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Harvard citation style: Introduction

This guide shows students and staff how to reference using the Harvard Referencing style.

In this guide...

click on the links below for further information on referencing each material type

 

Introduction

Reference Formats

Books/eBooks

  • No Authors
  • 1, 2 or More Authors
  • No Editors
  • 1, 2 or More Editors
  • Chapters in Books

Cases and Legislation

  • Cases
  • Acts of Parliament
  • Delegated Legislation
  • Bills

Company Information

  • Company Reports
  • Company Profiles

Conference Proceedings

  • Print
  • Online

Internet/Websites

  • Websites
  • Blogs
  • Web Images
  • Web Documents
  • Computer Software

Journal Articles

  • CMO Articles
  • Print
  • Online

Lecture Notes

 

Multimedia Formats

  • Audio-Visual Material

Newspaper Articles

  • Print
  • Online

Patents & Standards

Theses

Tables and Figures

All Examples

  • A table of examples in all formats for quick reference

EndNote

Why is referencing important?

Referencing or citing your sources is an important part of academic writing. It lets you acknowledge the ideas or words of others if you use them in your work and helps avoid plagiarism.

Referencing also demonstrates that you've read relevant background literature and you can provide authority for statements you make in your assignments.

The Harvard citation style can vary in minor features such as punctuation, capitalisation, abbreviations, and the use of italics.

The examples in this guide have been developed in collaboration with the UWA Business School. Always check with your lecturer/tutor for which citation style they prefer you to use.

Getting started

There are two components to referencing: in-text citations in your paper and the reference list at the end of your paper.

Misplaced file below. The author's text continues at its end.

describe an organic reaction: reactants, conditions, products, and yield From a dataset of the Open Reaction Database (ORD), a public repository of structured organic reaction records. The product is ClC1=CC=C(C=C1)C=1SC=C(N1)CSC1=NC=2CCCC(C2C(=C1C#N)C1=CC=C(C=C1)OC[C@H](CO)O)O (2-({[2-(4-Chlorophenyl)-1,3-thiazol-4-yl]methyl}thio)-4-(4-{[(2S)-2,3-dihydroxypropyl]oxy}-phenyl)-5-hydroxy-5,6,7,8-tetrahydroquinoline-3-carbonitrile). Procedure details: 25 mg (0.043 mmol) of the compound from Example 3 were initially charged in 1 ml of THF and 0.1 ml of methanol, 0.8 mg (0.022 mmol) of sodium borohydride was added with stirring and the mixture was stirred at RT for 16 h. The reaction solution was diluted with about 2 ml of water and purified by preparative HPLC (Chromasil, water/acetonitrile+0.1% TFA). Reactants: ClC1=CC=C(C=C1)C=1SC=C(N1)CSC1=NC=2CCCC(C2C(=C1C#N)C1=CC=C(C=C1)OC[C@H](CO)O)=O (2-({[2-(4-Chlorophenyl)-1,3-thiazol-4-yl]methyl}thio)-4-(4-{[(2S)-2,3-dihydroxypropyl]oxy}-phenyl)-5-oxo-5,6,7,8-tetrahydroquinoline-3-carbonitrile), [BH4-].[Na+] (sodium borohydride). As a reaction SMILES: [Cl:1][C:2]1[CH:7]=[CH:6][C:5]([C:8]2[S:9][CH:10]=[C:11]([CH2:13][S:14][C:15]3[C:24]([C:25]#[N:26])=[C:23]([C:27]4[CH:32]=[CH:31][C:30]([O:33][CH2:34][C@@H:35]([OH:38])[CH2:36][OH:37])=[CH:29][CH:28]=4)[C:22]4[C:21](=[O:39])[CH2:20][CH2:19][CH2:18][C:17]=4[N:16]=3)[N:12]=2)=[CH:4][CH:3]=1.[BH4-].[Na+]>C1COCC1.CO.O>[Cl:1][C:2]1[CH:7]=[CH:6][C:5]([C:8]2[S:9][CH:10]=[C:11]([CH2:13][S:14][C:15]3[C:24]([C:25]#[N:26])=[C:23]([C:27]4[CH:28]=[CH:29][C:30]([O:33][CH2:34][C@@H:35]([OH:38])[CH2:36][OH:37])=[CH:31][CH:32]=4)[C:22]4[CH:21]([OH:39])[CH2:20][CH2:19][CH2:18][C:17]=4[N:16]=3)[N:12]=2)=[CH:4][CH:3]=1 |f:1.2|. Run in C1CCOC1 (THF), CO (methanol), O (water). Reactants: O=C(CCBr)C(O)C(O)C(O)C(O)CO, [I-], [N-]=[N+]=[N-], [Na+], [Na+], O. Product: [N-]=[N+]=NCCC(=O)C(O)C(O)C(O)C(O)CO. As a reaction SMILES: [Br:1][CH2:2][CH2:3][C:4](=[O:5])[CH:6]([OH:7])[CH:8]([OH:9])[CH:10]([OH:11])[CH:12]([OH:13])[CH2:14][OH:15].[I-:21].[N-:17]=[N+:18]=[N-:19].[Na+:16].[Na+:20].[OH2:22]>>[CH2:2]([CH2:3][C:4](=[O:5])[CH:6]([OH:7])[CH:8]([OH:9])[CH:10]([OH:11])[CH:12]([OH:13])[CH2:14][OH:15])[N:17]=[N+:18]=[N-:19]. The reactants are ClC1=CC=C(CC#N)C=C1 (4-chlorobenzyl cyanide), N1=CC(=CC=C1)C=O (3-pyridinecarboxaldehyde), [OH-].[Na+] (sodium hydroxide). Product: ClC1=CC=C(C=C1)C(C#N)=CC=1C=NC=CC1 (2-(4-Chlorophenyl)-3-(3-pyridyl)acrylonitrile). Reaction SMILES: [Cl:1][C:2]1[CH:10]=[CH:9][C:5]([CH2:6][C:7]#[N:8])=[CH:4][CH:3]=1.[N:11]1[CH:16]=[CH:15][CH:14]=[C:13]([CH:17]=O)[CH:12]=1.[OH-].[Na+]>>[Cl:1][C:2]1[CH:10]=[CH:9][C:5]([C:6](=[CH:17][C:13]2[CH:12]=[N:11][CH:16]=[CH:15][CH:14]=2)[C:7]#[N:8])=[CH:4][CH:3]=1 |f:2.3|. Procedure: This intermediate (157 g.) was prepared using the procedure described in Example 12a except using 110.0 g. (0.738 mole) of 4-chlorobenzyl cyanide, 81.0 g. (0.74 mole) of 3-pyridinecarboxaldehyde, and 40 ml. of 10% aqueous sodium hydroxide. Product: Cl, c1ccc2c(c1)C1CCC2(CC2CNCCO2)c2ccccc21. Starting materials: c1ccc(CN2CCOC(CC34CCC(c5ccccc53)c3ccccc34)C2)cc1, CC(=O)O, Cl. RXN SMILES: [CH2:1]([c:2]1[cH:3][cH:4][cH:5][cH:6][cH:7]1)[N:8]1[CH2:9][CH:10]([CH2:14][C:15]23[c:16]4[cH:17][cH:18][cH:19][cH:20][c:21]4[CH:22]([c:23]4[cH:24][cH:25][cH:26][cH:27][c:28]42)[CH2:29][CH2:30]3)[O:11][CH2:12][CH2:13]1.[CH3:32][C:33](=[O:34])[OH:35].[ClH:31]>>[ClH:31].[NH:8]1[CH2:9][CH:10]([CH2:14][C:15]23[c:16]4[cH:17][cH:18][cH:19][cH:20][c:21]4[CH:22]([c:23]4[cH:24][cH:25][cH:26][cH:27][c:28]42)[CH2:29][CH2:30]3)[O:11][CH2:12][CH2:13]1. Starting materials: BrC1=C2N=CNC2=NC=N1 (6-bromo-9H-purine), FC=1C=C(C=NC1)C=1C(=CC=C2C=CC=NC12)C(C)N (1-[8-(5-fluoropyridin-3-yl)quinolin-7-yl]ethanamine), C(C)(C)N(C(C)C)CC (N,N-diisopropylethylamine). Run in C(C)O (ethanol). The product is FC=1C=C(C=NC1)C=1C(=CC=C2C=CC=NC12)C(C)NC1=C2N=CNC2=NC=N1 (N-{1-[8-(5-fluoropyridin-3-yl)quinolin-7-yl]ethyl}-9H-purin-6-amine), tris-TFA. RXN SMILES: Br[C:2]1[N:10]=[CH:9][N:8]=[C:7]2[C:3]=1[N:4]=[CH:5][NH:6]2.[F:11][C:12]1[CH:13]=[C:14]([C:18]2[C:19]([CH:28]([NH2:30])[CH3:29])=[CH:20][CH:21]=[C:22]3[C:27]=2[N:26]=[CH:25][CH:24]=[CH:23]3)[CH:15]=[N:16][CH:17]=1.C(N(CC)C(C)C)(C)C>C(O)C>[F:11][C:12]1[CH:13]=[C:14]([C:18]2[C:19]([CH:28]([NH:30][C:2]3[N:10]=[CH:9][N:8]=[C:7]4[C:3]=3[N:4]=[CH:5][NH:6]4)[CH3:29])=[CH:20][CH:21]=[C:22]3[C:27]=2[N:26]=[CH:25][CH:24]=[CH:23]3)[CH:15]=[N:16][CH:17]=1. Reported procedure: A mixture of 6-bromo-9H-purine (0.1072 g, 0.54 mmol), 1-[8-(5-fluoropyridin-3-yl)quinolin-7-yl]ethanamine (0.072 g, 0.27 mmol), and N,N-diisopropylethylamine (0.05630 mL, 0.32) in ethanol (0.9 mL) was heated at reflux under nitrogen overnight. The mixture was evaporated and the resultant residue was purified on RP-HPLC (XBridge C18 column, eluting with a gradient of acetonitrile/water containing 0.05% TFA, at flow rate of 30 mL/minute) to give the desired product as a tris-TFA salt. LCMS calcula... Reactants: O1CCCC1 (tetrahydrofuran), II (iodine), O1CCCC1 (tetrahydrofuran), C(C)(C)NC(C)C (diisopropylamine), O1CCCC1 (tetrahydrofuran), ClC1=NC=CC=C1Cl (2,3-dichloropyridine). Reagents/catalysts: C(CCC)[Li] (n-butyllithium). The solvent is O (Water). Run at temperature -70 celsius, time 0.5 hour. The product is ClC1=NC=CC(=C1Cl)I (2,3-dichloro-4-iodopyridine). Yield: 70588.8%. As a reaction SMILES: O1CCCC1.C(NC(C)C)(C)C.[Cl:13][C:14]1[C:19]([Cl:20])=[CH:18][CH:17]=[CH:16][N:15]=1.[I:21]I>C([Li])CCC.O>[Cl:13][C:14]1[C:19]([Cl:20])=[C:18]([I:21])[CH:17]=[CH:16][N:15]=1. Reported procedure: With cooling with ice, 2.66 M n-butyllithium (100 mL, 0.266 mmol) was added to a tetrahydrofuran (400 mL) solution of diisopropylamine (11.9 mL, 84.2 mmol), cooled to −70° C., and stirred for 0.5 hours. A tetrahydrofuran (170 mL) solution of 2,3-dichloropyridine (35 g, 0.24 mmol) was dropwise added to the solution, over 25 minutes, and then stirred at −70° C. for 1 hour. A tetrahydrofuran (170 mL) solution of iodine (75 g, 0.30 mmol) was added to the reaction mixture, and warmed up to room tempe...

The in-text citation:

Harvard is an 'author/date' system, so your in-text citation consists of author(s) and year of publication.

 

In-text citation of a book (the same format applies for a journal article)

(Smith & Bruce 1997).  Use round brackets and do not punctuate between author surname and date

If you quote directly from an author or paraphrase a specific idea or piece of information from a source, you need to include the page number of the quote or passage in your in-text citation.

 

(Smith & Bruce 1997, p. 8)

 

The reference list:

All in-text citations should be listed in the reference list at the end of your document.

 

Reference list entry for a book

Smith, J & Bruce, S 1997, <i>A Guide to personnel management</i>, 4th edn. McGraw Hill, Sydney.  Title is italicised.

Reference list entry for a journal

Authors surname, initials date, 'Article title', <i>Journal Title</i>, volume, issue, page range.

Reference list entries contain all the information that someone needs to follow up your source. Reference lists in Harvard are arranged alphabetically by first author.

Harvard all examples PDF